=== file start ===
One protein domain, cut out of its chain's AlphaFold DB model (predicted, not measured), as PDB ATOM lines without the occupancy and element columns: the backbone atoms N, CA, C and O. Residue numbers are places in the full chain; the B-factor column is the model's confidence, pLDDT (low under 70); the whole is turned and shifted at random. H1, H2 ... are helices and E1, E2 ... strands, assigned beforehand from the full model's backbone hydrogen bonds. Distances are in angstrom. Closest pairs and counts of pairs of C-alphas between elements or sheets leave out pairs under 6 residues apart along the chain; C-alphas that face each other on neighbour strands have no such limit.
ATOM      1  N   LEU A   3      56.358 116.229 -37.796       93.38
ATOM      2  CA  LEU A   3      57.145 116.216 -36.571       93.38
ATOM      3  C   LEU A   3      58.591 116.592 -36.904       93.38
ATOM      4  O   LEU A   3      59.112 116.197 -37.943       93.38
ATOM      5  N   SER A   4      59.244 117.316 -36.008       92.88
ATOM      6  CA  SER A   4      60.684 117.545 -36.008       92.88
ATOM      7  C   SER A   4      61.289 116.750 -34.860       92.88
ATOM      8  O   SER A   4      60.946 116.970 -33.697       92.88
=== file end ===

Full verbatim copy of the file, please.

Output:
One protein domain, cut out of its chain's AlphaFold DB model (predicted, not measured), as PDB ATOM lines without the occupancy and element columns: the backbone atoms N, CA, C and O. Residue numbers are places in the full chain; the B-factor column is the model's confidence, pLDDT (low under 70); the whole is turned and shifted at random. H1, H2 ... are helices and E1, E2 ... strands, assigned beforehand from the full model's backbone hydrogen bonds. Distances are in angstrom. Closest pairs and counts of pairs of C-alphas between elements or sheets leave out pairs under 6 residues apart along the chain; C-alphas that face each other on neighbour strands have no such limit.
ATOM      1  N   LEU A   3      56.358 116.229 -37.796       93.38
ATOM      2  CA  LEU A   3      57.145 116.216 -36.571       93.38
ATOM      3  C   LEU A   3      58.591 116.592 -36.904       93.38
ATOM      4  O   LEU A   3      59.112 116.197 -37.943       93.38
ATOM      5  N   SER A   4      59.244 117.316 -36.008       92.88
ATOM      6  CA  SER A   4      60.684 117.545 -36.008       92.88
ATOM      7  C   SER A   4      61.289 116.750 -34.860       92.88
ATOM      8  O   SER A   4      60.946 116.970 -33.697       92.88